Ten years on from independence, East Timor still has plenty of problems.
But progress is being made, as Damien Kingsbury outlined on Friday, and there’s clearly no desire to go back to the past. Nor can anyone be found in Australia who now says that East Timorese independence was a bad idea — so much so that it’s hard to believe what a controversial issue it once was.
On Friday evening there was John Howard himself, popping up on SBS News, to say how proud he was of the role his government played. “It’s one of the more noble things Australia has done on the international front for many years,” he said.
Coincidentally, and writing about a different subject, Richard Woolcott was also in the papers on Friday. He was one of the most prominent of the foreign affairs mandarins that spent two decades telling us that East Timorese independence was an impossible pipe dream.
But it won’t do to just blame the bureaucrats. From Gough Whitlam on, every Australian prime minister was a willing accomplice of Indonesian imperialism. Under the Fraser government, the Labor opposition argued in favor of self-determination for the East Timorese, but quickly went cold on the idea once elected — despite the occasional grumbling of its own left wing.
Howard entered office with as little intention as anyone of upsetting the status quo. When the dictatorship of General Suharto tottered and fell in early 1998 — the essential precondition for movement on East Timor — Australia remained loyal almost to the very end, having previously shown no interest in democratisation. But new Indonesian president B.J. Habibie, hoping to end the running sore of armed conflict, proposed offering the East Timorese a plan for autonomy.
It was at that point that Howard wrote to Habibie expressing support for the idea and suggesting that at some point in the future (he said 10 years, diplomatic code for indefinitely far away) East Timor could also be offered the choice of independence — on the (no doubt unrealistic) assumption that they would be sufficiently conciliated by autonomy to vote against it.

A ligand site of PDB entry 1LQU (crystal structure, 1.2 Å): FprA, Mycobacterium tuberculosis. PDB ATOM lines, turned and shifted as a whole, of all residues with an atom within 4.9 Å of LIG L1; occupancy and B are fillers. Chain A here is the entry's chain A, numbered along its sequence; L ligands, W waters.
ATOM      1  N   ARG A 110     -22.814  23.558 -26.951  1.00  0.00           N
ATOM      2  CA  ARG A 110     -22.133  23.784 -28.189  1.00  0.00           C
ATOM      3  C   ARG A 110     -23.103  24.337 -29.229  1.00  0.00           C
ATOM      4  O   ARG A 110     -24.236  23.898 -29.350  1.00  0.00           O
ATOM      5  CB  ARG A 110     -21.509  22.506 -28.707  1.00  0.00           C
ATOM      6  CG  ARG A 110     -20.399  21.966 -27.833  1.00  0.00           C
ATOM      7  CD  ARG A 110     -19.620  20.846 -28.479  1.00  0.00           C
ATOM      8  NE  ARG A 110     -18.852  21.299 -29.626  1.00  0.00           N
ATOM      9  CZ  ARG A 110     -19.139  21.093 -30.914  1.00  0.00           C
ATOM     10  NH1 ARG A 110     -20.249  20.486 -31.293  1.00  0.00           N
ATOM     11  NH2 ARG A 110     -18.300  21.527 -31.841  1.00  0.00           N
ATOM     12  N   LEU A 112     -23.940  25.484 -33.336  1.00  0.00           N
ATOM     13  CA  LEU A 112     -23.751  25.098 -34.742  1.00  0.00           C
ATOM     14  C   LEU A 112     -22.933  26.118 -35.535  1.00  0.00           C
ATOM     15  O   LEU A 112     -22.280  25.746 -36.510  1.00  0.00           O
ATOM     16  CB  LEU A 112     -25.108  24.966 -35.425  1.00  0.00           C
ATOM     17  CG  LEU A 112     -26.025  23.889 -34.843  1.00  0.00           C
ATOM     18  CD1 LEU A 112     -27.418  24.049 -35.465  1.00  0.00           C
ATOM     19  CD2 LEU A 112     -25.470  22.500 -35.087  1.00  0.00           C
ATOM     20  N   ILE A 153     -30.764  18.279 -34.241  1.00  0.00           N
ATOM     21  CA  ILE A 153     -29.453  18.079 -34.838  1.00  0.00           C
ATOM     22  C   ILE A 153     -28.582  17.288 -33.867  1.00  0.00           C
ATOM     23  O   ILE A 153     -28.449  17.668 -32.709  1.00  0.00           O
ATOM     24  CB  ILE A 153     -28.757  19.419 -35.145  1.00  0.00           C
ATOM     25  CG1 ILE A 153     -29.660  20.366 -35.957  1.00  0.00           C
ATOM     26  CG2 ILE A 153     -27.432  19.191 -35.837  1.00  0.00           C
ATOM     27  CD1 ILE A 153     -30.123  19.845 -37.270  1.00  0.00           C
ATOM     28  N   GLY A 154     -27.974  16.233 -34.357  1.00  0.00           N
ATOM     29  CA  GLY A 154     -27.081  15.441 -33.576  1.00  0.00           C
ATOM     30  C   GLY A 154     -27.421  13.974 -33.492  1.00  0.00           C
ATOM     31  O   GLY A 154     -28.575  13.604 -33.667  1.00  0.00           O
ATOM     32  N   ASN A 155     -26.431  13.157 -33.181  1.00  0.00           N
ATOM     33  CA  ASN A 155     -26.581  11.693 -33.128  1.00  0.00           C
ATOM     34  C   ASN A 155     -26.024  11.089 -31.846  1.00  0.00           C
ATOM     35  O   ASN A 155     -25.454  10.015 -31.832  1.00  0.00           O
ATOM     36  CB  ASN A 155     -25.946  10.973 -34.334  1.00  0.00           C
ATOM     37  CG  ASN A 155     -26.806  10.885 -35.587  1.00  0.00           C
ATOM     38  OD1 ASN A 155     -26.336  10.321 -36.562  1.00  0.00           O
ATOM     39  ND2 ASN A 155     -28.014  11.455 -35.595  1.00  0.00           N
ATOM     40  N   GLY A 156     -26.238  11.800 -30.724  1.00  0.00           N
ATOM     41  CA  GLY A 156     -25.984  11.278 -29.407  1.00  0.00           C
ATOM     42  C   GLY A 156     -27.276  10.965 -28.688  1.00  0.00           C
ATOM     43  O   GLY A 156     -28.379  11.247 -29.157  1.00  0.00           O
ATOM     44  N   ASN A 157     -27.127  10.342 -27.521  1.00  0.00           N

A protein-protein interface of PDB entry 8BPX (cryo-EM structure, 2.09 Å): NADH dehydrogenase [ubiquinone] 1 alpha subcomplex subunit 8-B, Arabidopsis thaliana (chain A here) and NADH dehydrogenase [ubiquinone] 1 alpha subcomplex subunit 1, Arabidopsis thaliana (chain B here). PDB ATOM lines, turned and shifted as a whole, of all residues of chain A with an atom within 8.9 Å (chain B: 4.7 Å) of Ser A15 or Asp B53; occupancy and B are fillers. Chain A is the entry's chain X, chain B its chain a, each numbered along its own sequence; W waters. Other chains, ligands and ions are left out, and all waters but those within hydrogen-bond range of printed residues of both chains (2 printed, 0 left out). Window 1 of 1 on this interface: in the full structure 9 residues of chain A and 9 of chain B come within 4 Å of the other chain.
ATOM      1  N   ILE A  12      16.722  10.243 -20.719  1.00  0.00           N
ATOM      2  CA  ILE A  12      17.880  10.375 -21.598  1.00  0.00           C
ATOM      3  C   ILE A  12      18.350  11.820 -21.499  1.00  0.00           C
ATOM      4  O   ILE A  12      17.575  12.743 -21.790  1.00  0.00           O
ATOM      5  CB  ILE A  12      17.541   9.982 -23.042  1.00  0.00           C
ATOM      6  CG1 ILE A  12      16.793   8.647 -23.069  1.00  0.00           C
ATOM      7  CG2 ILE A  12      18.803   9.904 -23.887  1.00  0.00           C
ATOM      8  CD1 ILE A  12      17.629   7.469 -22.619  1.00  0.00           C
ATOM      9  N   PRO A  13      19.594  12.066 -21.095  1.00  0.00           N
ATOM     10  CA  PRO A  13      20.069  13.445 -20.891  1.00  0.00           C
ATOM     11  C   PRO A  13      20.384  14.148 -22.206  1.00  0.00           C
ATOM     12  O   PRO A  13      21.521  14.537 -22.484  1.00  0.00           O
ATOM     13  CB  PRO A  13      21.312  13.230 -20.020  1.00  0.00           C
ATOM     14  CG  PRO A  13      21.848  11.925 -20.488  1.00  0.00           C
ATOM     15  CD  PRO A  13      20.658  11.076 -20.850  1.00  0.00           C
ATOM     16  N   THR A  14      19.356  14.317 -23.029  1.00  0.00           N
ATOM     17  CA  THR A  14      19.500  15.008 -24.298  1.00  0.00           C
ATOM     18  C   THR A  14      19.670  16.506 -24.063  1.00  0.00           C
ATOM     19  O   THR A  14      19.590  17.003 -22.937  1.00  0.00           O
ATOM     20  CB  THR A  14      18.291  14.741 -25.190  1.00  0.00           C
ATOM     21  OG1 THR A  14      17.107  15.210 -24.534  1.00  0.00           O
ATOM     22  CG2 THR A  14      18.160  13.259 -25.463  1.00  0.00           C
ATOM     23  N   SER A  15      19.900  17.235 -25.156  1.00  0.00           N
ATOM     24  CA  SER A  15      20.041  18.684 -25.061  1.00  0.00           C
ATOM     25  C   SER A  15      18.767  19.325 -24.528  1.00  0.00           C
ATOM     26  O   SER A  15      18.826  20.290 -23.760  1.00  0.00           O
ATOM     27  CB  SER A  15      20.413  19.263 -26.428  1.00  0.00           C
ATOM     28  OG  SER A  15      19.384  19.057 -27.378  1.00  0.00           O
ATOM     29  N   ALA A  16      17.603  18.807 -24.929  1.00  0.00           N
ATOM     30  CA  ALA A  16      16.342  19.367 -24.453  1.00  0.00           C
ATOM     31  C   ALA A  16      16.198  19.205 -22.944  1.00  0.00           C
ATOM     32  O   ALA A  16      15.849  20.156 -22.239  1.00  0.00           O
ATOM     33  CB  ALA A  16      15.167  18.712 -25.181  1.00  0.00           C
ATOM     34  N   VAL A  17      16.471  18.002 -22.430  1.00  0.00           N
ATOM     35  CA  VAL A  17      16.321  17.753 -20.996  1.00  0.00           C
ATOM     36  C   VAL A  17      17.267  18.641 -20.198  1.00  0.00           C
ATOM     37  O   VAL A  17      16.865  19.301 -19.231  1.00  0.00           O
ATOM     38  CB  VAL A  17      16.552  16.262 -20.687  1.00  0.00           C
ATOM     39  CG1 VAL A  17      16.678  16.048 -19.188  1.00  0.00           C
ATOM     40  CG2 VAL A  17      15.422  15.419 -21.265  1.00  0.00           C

Habibie reacted in quite an unexpected fashion, deciding that the choice between independence and autonomy would be offered immediately. From that point things moved quickly — to a UN referendum, followed by bloodshed, foreign intervention and ultimately independence.
No one really understands Habibie’s motives. It may have been a sudden dummy-spit; it may have been that Howard’s letter was seized on as a convenient excuse for what he planned to do anyway. But if the loss of even a small measure of Australia’s long-standing support really was the touchstone for the offer of independence, it makes us all the more culpable for not having tried to use that influence in the previous two decades.
Yet Howard seems genuinely proud of the part he played. It’s an interesting window onto a man whose career was not otherwise noted for sympathy with the poor and dispossessed. But it’s also a lesson that his successors have comprehensively failed to learn.
Howard’s experience shows that supporting self-determination is not just the right thing to do; it’s also best for everyone in the long run, including the leader’s own historical reputation and peace of mind. Yet whether it’s West Papua, or Fiji, or Tibet, or Kashmir, our government still sides with the oppressors against the oppressed. The East Timorese just happened to get lucky.